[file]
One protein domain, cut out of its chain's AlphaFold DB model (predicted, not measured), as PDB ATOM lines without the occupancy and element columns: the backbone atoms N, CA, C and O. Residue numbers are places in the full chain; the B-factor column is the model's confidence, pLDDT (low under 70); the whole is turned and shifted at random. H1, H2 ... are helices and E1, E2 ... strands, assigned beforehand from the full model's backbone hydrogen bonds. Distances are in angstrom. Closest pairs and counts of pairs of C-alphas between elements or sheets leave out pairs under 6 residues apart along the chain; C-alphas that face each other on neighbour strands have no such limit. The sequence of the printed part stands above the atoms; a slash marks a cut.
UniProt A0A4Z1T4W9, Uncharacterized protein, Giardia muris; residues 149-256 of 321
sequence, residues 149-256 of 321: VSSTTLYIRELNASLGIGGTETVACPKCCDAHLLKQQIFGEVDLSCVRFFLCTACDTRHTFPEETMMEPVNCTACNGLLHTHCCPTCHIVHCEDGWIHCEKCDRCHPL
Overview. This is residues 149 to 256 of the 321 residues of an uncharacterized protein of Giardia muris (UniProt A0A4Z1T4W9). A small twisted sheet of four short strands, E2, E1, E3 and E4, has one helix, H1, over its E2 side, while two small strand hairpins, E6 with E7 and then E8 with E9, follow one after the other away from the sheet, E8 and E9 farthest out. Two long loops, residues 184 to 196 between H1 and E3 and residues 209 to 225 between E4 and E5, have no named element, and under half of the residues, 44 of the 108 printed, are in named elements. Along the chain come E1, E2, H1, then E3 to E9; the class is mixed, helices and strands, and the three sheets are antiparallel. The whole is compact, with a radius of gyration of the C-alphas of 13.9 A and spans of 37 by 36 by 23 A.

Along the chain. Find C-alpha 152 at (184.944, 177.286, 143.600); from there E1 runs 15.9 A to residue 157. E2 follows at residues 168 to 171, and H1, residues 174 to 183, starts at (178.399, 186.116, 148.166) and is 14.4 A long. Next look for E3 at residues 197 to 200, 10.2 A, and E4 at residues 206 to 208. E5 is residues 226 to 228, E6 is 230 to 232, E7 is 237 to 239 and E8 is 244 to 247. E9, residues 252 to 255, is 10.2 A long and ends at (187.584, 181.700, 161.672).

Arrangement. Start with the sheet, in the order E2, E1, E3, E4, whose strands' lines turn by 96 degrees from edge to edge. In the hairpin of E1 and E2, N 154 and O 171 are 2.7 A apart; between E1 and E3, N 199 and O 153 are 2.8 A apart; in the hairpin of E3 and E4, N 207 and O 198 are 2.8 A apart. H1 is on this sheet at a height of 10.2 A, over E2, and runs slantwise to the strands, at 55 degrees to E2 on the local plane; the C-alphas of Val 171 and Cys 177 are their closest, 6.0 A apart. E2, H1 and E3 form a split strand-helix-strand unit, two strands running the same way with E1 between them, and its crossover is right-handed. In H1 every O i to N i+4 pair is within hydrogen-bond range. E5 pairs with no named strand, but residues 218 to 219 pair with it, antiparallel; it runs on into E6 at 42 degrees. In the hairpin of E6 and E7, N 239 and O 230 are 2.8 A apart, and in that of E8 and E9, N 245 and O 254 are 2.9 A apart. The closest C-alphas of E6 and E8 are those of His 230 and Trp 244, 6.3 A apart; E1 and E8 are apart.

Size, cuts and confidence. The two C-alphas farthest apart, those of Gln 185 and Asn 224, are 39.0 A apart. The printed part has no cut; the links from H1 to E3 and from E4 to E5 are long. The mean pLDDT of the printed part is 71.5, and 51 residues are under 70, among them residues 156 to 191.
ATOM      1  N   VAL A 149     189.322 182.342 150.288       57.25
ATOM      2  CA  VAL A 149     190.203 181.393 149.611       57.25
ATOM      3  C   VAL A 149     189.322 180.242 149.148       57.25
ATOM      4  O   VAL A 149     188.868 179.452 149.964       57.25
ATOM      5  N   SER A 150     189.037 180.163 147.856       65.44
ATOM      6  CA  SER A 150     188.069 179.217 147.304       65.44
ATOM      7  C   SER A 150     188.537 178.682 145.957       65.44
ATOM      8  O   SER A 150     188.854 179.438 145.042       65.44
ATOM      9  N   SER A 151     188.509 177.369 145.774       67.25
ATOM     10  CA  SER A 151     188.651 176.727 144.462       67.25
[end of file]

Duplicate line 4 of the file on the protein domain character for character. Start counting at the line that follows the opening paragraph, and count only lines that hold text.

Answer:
Along the chain. Find C-alpha 152 at (184.944, 177.286, 143.600); from there E1 runs 15.9 A to residue 157. E2 follows at residues 168 to 171, and H1, residues 174 to 183, starts at (178.399, 186.116, 148.166) and is 14.4 A long. Next look for E3 at residues 197 to 200, 10.2 A, and E4 at residues 206 to 208. E5 is residues 226 to 228, E6 is 230 to 232, E7 is 237 to 239 and E8 is 244 to 247. E9, residues 252 to 255, is 10.2 A long and ends at (187.584, 181.700, 161.672).